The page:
|Quoting Msllsmith (Reply 11):|
but I have an ill child in the family and don't feel comfortable asking him (he's almost 13) this question.
|Quoting AirbusA346 (Reply 21):|
-3 Hernia operations.
-7 muscle transfer operations
-3 bone correction operations
And thats it and im only 15 years old, soon to be 16 in 11 days, on the 15th March Big grin
|Quoting RootsAir (Reply 22):|
wow whilst many people have small ops like tonsillectomy or circumcision you've undergone all those without the 2 classic ones...that's impressive
|Quoting Nordair (Reply 19):|
Perhaps he'd like the opportunity to tell you about it and perhaps you might learn something. Ask him and let him decide if it's worth discussing.
|Quoting Carmenlu15 (Reply 31):|
However, before that he took one last chance with penicillin shots... End of story. No more tonsil pain ever again, and no need for surgery!
|Quoting Msllsmith (Reply 7):|
But the thing that impresses me are the number of A.Net-ers who have sustained numerous surgeries and continue to be among the most optimistic people I've come across.
|Quoting SmithAir747 (Reply 37):|
*Multiple stages of cleft palate repair (including tongue flap procedures)
*Multiple stages of outer ear reconstruction with ribs and cartilage grafts
*Multiple lower jaw advancements with metal plates, screws, and rib grafts, requiring wiring the jaws shut for months (and feeding with a syringe)
*Several midface advancements with bone grafts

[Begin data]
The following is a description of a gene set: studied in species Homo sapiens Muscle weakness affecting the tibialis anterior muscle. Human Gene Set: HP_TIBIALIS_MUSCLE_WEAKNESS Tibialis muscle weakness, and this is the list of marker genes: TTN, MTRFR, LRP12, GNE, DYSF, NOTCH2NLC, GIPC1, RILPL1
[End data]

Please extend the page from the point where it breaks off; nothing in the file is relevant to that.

*Reconstruction of malar bones and orbits with rib grafts, wires and screws
*Multiple tracheostomies in conjunction with the jaw surgeries
*Malar and chin bioabsorbable implants (which were soon rejected by my body and led to serious infections requiring repeat hospitalisations and drainage surgeries)
*Two different implantable bone-conduction hearing aids (1987: Xomed Audiant, and 2003: BAHA)
*A failed attempt, in 1978 at age 3, to drill ear canals & reconstruct middle ears (surgery had to be aborted after exploration)
*Eye muscle surgery
*Mandibular biopsy for suspected growth in right mandible; found to be scar tissue from the previous jaw surgeries
All have required general anesthesia, which is a serious challenge for my anesthesiologists due to my tiny airway; multiple techniques have been tried--safest methods are LMA and awake fibre-optic intubation.
My future autobiography will, in more detail, describe my journey through these surgeries and other challenges in my life. Wish me luck (and prayers) in getting it published someday!
My experiences have driven me to pursue craniofacial deformities research as a career (that's why I'm at King's College London now).